This is a growing trend. A 2020 study of attitudes of Arab youths aged between 18 and 24 found that 79% were getting their news from social media. Around two-thirds of respondents told researchers they trusted social media "to do the right thing". In comparison, a 2020 study by the Reuters Institute showed that only 56% of young Germans and 51% of Americans of the same age got their news from either Instagram, Snapchat or TikTok.

Precarious political culture

The Middle East's problem with electronic armies may also have to do with language, Owen Jones reasoned. "In Arabic, disinformation seems to thrive," he said during the TED talk. "And I think part of the reason for this is a regulatory blind spot when it comes to the social media companies, who are less inclined to take action against accounts who aren't speaking English, or that aren't impacting directly on U.S. interests."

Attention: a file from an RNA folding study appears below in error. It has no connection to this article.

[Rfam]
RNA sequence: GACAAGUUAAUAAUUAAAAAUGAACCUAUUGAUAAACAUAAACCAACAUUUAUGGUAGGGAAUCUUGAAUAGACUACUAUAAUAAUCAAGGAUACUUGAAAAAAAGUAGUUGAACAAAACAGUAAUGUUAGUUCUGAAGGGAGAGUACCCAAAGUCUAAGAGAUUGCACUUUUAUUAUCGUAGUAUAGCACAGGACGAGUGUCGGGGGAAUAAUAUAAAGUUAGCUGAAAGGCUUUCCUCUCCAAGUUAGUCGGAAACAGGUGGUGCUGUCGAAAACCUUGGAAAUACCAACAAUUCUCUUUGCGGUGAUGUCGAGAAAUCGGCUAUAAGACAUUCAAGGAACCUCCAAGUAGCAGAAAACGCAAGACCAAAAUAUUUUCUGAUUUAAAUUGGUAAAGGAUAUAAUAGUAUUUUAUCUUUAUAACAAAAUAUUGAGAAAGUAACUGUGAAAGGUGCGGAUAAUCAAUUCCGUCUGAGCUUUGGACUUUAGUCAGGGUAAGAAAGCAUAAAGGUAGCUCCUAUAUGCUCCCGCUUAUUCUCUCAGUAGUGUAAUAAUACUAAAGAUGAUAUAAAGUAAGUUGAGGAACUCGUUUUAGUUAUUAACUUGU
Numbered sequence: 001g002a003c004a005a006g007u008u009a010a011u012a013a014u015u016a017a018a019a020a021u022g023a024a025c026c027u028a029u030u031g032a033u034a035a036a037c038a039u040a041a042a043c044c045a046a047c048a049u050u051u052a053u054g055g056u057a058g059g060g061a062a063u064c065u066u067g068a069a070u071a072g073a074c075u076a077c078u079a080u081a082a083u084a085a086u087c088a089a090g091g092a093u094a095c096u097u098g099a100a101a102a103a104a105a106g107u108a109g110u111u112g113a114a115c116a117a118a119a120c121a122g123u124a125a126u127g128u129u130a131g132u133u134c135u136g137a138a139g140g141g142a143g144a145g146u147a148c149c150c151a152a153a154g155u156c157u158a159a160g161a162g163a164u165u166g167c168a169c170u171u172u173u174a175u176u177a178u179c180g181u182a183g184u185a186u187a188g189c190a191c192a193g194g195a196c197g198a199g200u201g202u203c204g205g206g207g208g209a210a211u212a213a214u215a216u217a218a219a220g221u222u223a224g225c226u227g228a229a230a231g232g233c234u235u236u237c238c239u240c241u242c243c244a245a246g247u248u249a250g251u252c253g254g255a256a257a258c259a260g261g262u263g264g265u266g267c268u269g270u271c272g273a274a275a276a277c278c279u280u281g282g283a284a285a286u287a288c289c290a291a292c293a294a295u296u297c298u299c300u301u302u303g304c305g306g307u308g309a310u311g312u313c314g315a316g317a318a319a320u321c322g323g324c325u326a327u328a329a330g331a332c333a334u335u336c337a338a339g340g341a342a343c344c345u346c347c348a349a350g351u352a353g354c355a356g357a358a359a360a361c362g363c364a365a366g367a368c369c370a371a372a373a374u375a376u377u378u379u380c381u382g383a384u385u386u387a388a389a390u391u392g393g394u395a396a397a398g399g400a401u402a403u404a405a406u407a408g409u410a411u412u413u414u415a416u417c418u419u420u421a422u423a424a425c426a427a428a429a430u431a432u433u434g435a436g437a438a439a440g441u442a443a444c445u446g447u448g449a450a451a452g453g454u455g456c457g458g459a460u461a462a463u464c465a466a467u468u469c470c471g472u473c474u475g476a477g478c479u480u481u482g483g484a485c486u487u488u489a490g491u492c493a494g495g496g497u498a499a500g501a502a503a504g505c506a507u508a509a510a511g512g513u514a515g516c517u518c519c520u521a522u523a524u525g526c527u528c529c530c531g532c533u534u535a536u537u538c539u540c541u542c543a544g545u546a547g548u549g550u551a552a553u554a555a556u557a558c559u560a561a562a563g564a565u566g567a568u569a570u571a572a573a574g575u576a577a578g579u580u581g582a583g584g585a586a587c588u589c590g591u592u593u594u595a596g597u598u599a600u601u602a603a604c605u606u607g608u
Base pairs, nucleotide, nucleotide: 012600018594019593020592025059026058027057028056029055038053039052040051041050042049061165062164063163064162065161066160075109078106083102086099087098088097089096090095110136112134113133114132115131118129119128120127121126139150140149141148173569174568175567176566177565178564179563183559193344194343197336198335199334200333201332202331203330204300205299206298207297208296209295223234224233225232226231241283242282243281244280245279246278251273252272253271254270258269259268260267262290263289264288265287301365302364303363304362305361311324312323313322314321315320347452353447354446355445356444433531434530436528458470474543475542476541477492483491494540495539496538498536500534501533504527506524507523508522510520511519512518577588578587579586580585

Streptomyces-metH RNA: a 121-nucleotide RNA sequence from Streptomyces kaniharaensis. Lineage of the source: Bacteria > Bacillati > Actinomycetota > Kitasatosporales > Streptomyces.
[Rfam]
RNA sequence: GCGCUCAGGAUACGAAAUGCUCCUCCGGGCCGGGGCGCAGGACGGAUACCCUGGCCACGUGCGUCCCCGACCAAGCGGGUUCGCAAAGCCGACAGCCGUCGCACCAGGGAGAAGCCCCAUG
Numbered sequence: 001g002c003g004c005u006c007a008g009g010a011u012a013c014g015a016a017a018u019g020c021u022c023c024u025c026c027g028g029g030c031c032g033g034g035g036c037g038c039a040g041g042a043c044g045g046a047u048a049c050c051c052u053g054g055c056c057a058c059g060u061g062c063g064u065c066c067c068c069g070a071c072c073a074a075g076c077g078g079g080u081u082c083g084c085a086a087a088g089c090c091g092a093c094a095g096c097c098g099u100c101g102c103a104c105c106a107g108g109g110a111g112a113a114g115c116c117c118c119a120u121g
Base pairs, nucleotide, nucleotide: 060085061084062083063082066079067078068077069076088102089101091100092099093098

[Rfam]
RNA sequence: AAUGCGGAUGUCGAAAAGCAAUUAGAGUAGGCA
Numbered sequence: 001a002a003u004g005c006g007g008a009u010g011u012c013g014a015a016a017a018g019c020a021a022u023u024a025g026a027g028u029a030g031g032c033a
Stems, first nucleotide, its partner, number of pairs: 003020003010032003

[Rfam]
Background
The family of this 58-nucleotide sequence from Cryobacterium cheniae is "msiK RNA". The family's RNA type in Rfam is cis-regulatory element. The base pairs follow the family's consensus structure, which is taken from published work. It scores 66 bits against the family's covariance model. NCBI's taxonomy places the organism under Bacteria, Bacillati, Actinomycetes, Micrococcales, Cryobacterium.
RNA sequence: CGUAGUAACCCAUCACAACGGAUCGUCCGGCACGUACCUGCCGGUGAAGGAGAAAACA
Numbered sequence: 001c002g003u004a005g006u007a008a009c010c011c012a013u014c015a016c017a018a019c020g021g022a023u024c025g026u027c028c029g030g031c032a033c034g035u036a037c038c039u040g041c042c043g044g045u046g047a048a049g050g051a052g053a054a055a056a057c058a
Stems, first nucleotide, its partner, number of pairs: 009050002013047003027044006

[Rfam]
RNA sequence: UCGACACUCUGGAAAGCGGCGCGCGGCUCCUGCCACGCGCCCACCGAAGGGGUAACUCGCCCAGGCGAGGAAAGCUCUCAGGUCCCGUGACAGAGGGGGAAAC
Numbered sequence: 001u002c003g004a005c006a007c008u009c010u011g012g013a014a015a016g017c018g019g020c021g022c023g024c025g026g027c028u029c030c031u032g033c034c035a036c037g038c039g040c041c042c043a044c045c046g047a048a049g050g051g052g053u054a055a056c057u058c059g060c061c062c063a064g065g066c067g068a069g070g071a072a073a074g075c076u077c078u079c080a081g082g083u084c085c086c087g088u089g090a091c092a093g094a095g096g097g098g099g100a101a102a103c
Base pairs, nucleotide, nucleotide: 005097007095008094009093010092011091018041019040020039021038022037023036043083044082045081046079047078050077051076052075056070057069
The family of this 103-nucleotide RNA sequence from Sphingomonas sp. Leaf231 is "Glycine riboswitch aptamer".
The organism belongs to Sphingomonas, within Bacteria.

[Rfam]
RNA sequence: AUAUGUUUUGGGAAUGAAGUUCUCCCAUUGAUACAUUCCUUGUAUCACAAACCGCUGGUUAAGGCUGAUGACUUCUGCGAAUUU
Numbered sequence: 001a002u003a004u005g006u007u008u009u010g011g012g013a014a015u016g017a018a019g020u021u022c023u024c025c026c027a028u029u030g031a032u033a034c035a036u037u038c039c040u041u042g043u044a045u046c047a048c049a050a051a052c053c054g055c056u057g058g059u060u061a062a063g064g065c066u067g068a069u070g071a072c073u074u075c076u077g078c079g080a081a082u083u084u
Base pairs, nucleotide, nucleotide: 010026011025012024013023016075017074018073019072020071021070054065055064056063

Ghazayel believes it also has to do with the precarious political climate in some Middle Eastern countries, where there is conflict, economic pressure, or an authoritarian government.

"When they are being encouraged by politicians or governments, and then also find that social media platforms are letting them loose without any genuine or swift action to rein them in, electronic armies thrive in the absence of the rule of law."

Cathrin Schaer

© Deutsche Welle 2021